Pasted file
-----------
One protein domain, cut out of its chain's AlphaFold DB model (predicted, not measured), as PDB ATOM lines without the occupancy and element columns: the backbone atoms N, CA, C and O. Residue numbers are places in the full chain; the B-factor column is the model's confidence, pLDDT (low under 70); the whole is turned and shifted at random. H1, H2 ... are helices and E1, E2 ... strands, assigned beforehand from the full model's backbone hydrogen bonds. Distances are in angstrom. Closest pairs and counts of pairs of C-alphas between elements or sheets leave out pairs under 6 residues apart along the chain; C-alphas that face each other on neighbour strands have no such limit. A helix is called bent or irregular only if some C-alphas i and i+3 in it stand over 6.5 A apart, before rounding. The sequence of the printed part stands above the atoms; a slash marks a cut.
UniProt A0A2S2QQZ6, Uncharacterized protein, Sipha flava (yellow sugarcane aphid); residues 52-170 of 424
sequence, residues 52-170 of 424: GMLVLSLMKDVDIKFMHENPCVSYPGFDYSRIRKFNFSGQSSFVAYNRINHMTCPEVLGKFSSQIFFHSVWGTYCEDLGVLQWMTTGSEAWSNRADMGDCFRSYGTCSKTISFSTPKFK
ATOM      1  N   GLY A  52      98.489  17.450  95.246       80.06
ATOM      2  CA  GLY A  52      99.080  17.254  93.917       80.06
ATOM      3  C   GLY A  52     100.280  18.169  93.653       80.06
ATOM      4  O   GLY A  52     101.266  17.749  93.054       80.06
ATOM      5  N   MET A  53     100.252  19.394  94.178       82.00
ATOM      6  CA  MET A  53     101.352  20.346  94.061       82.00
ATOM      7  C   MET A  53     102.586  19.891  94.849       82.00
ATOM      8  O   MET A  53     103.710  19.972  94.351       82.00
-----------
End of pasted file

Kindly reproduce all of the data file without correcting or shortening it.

One protein domain, cut out of its chain's AlphaFold DB model (predicted, not measured), as PDB ATOM lines without the occupancy and element columns: the backbone atoms N, CA, C and O. Residue numbers are places in the full chain; the B-factor column is the model's confidence, pLDDT (low under 70); the whole is turned and shifted at random. H1, H2 ... are helices and E1, E2 ... strands, assigned beforehand from the full model's backbone hydrogen bonds. Distances are in angstrom. Closest pairs and counts of pairs of C-alphas between elements or sheets leave out pairs under 6 residues apart along the chain; C-alphas that face each other on neighbour strands have no such limit. A helix is called bent or irregular only if some C-alphas i and i+3 in it stand over 6.5 A apart, before rounding. The sequence of the printed part stands above the atoms; a slash marks a cut.
UniProt A0A2S2QQZ6, Uncharacterized protein, Sipha flava (yellow sugarcane aphid); residues 52-170 of 424
sequence, residues 52-170 of 424: GMLVLSLMKDVDIKFMHENPCVSYPGFDYSRIRKFNFSGQSSFVAYNRINHMTCPEVLGKFSSQIFFHSVWGTYCEDLGVLQWMTTGSEAWSNRADMGDCFRSYGTCSKTISFSTPKFK
ATOM      1  N   GLY A  52      98.489  17.450  95.246       80.06
ATOM      2  CA  GLY A  52      99.080  17.254  93.917       80.06
ATOM      3  C   GLY A  52     100.280  18.169  93.653       80.06
ATOM      4  O   GLY A  52     101.266  17.749  93.054       80.06
ATOM      5  N   MET A  53     100.252  19.394  94.178       82.00
ATOM      6  CA  MET A  53     101.352  20.346  94.061       82.00
ATOM      7  C   MET A  53     102.586  19.891  94.849       82.00
ATOM      8  O   MET A  53     103.710  19.972  94.351       82.00